Sadly, some schools should close

The Hamilton Spectator - - OPINION - John Roe

It should sur­prise no one that the un­pop­u­lar On­tario govern­ment has put a half-hearted hold on un­pop­u­lar school clo­sures.

With the next pro­vin­cial elec­tion just 11 months away, Kath­leen Wynne’s Lib­er­als trail the Pro­gres­sive Con­ser­va­tives by dou­ble dig­its, ac­cord­ing to some re­cent polls.

Faced with a pos­si­bly dev­as­tat­ing de­feat next June, the Lib­er­als are des­per­ately search­ing for ways to win friends and in­flu­ence vot­ers.

The school-clo­sure re­view an­nounced last week is just the lat­est straw this govern­ment is grasp­ing in its care­fully cal­cu­lated bid for re-elec­tion. Do­ing what’s pop­u­lar, even if it’s a du­bi­ous move, just might make the Lib­er­als more pop­u­lar — and electable.

But when it comes to the is­sue of school clo­sures, it’s im­por­tant to be clear what the govern­ment is and is not do­ing.

The 124 schools al­ready rec­om­mended for clo­sure re­main on the chop­ping block and will get the axe. Noth­ing can save them.

But for now, at least, On­tario school boards will not be able to put any more schools up for clo­sure.

The way the Lib­er­als tell it, this mora­to­rium al­lows the prov­ince to over­haul the process for clos­ing schools in a way that shows greater sen­si­tiv­ity to ru­ral and northern com­mu­ni­ties.

In re­al­ity, the move al­most cer­tainly lets the Lib­er­als kick a par­tic­u­larly un­pleas­ant can of worms down the road un­til af­ter next year’s vote. And an ex­plo­sive but­ton the op­po­si­tion par­ties have been press­ing will be de­fused.

Most of us un­der­stand why vir­tu­ally no one wants to see their neigh­bour­hood or com­mu­nity school shut.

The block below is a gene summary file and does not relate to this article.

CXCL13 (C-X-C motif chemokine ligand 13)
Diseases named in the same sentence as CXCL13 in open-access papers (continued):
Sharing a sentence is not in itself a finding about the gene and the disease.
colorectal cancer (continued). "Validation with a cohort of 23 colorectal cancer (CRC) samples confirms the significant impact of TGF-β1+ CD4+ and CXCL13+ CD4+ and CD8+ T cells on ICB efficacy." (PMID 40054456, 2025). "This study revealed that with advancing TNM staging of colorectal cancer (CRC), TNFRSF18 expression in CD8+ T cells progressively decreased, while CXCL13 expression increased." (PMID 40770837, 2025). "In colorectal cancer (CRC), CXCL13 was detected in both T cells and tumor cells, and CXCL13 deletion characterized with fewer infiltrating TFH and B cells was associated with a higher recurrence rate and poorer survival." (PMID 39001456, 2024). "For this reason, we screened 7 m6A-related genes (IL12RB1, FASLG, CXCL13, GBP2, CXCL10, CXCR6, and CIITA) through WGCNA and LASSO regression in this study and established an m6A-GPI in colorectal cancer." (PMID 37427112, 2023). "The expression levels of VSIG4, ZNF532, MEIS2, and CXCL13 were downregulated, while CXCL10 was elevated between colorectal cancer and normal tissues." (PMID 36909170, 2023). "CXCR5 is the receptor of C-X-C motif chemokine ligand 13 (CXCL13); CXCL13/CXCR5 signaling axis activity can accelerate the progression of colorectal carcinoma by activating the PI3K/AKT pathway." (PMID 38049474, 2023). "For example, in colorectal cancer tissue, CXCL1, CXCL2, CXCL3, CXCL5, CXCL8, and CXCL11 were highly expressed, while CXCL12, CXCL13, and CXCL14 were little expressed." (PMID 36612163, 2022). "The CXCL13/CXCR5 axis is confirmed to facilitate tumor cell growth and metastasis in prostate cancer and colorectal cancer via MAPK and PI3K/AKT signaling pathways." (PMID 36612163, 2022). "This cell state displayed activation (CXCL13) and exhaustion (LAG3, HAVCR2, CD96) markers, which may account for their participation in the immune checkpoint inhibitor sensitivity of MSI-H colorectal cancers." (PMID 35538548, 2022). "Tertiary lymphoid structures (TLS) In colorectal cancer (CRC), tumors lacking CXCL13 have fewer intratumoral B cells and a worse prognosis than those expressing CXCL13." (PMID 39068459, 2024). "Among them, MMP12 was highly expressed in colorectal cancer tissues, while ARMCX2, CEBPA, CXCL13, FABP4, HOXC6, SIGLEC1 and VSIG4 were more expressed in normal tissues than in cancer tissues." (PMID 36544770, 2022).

Fam­i­lies grow at­tached to where their chil­dren learn.

Schools are revered as com­mu­nity hubs and pub­lic play­grounds — par­tic­u­larly in un­der­ser­viced ru­ral ar­eas.

Nor should any­one dis­count the prac­ti­cal con­sid­er­a­tion that school clo­sures can hurt prop­erty val­ues.

Per­haps in some cases, such as in iso­lated northern com­mu­ni­ties, un­der­used schools should be saved be­cause of their vi­tal im­por­tance to the peo­ple liv­ing there.

Yet despite the fine sen­ti­ments — and even rea­soned ar­gu­ments — ar­rayed against school clo­sures, there are many build­ings that sim­ply should be closed by demo­crat­i­cally elected school trus­tees.

En­rol­ment in tax­payer-funded On­tario schools is fall­ing.

There were 1,993,433 stu­dents en­rolled in these schools in 2015-16 — 125,111 fewer than in 2005-06.

Do we re­ally need the same num­ber of schools for so many fewer young peo­ple?

The de­cline in stu­dents can be more pro­found in spe­cific com­mu­ni­ties, whether in cities, towns or ru­ral places.

School build­ings, of course, re­quire main­te­nance, and that need only in­creases as the struc­tures age.

More­over, to put what is hap­pen­ing into con­text, the im­pend­ing clo­sure of 124 pub­licly funded schools in a prov­ince with 4,900 of them can­not be con­sid­ered an epi­demic.

There are times, re­gret­table though they may be, when it is a mis­take to pour tax dol­lars into a de­crepit, money-pit of a school.

There are times when pre­cious ed­u­ca­tion re­sources are wasted on crum­bling schools with few pupils in the class­rooms.

And, sadly, there are times when the com­mon pub­lic in­ter­est, rather than the in­ter­est of one com­mu­nity, is best served when a school is closed.

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